Monday 10 December 2012

Burning Bright by Sophie McKenzie

Published on the 5th January 2013 by Simon & Schuster Children's Books
Pages -265
Emma banged on the door of my changing cubicle.
'River,'she yelled. 'Come on.'
I gritted my teeth and opened the door. Emmi stood in front of me, her hands on her hips. Tall, dark and impatient, the strings of her dark blue designer bikini were looped in artfully casual bows over her slim hips and tanned shoulders. Grace hovered beside her- all fragile and blonde - in a pretty, pink one-piece.
Goodreads Summary
Four months have passed and River and Flynn are still going strong. But things are not perfect. Flynn continues to fly into unprovoked rages, and when River tells her mum, she is banned from seeing him. Fighting to stay together, they end up being torn apart. Is it all over for River and Flynn?
This is the second book in Sophie McKenzie's four part romance series and I have to say that with each book this series just get better and better. Seriously, I was left feeling desperate for the third book, Casting Shadows. An unputdownable read. 
The emotional intensity of the relationship between River and Flynn is at times dazzling, as well as stifling. Flynn reminded me of a younger version of Travis from Beautiful Disaster by Jamie McGuire. Only Flynn is on the verge of complete melt down; his temper is finally taking its toll on all of his relationships, putting his romance with River on the edge of finishing. All around Flynn, life grows intolerable as rumours are spread. Yet River never stops loving him; her loyalty to him would win an award.
River changes in this book though. Her emotional arc leads her towards the first steps of maturity, as she realises she can no longer live with Flynn's volatile temper. It's like her eyes have been cleared and she sees sense for the first time.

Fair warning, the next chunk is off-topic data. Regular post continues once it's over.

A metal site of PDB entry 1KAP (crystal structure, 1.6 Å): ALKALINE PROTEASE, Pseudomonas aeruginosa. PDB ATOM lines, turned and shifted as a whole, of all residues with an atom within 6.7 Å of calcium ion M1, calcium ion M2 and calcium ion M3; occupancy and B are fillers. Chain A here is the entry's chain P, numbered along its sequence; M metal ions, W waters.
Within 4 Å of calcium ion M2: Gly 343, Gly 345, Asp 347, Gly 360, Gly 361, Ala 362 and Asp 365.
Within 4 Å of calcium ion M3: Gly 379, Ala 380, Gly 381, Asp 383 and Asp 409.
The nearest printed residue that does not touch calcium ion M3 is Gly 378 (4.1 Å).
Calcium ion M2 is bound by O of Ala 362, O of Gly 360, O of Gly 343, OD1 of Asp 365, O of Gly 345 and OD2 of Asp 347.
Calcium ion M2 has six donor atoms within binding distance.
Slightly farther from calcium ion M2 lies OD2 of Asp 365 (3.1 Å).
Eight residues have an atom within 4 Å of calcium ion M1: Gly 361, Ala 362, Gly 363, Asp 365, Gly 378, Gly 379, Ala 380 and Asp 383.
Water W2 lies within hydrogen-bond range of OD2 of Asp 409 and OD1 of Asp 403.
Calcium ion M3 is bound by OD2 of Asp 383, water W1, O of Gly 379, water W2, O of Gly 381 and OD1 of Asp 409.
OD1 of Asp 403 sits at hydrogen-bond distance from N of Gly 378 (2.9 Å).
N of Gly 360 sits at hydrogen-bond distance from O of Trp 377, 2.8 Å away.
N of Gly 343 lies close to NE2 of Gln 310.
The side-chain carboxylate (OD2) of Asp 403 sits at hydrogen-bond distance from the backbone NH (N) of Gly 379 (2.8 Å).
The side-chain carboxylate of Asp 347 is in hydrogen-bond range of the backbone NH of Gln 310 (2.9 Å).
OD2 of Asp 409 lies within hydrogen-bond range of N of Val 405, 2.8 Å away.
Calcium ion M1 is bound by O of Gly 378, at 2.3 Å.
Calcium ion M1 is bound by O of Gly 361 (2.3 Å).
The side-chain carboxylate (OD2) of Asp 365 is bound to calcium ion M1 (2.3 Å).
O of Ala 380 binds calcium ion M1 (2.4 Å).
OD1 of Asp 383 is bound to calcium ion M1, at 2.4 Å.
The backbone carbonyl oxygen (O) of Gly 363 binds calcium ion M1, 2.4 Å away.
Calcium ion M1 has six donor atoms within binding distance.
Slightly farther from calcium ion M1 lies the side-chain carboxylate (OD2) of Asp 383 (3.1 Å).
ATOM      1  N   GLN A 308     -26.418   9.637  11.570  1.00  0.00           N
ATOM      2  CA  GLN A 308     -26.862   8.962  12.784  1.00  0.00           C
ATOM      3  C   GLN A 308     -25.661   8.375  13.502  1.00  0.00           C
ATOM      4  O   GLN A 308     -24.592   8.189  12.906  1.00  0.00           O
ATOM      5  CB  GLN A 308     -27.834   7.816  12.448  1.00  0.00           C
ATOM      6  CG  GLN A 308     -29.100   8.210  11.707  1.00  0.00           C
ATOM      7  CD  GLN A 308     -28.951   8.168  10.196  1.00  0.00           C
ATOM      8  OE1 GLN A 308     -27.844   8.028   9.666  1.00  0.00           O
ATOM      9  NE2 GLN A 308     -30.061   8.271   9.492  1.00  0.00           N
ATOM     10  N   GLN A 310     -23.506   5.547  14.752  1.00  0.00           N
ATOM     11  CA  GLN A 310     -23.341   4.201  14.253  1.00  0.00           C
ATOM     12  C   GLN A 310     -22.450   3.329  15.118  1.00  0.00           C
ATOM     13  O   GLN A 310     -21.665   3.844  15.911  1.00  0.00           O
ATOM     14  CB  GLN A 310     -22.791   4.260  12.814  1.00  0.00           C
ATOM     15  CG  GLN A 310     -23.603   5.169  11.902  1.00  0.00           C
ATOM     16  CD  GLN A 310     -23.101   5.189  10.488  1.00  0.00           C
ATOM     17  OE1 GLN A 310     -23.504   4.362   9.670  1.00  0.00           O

This book deals very heavily with teenage anger and the different ways to deal with it. Teenager's emotions are so complex and abundant that the least little thing can cause a major melt down. It is very rare for them to look at the situation from another person's angle, especially an adult, and I think the author captures that extremely well. This book shows that anger management isn't just for adults; I wonder sometimes whether it should be taught as an extra curricular activity in schools. 
The author has an uncanny knack of hitting on past events and situations that arose within my own teenage years. I find myself nodding at the story unfolds, remembering similar things happening. We were an angry bunch of teens who thought we knew better than the adults. It's quite funny when you reflect and look back.
This book is a very real look at love - nothing is made pretty and held back. Just a true relationship that occurs among the teenagers of today. The author has captured the intensity of teenager relationships as they cross the boundaries into adult territory. Sophie McKenzie knows how to write about real teenage lives. 

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